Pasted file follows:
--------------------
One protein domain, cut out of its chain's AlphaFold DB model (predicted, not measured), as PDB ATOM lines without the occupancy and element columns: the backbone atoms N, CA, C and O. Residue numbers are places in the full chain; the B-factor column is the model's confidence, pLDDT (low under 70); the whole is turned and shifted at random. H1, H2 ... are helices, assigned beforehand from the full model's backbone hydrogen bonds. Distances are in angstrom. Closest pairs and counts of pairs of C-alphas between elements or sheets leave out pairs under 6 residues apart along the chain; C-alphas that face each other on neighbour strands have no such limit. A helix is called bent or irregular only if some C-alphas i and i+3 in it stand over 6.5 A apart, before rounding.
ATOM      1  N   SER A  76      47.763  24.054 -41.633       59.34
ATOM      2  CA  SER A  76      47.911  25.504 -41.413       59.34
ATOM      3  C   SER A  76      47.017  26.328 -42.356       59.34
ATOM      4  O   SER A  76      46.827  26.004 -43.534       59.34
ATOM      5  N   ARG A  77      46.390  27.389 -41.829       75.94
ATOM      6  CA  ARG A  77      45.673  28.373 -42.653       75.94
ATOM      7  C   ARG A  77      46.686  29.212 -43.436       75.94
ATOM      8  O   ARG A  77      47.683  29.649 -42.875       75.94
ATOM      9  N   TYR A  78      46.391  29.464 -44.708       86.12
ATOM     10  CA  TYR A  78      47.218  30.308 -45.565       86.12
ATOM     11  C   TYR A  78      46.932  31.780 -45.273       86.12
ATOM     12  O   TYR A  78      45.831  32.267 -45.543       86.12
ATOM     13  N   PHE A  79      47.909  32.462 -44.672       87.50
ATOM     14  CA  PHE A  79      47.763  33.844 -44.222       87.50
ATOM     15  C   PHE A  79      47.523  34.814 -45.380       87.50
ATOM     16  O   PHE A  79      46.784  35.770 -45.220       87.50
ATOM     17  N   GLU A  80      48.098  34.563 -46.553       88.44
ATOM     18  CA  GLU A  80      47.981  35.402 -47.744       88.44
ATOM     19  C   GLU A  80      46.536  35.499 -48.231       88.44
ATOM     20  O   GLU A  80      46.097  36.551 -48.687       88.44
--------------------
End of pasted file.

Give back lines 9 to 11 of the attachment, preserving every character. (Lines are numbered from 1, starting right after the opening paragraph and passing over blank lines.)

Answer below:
ATOM      9  N   TYR A  78      46.391  29.464 -44.708       86.12
ATOM     10  CA  TYR A  78      47.218  30.308 -45.565       86.12
ATOM     11  C   TYR A  78      46.932  31.780 -45.273       86.12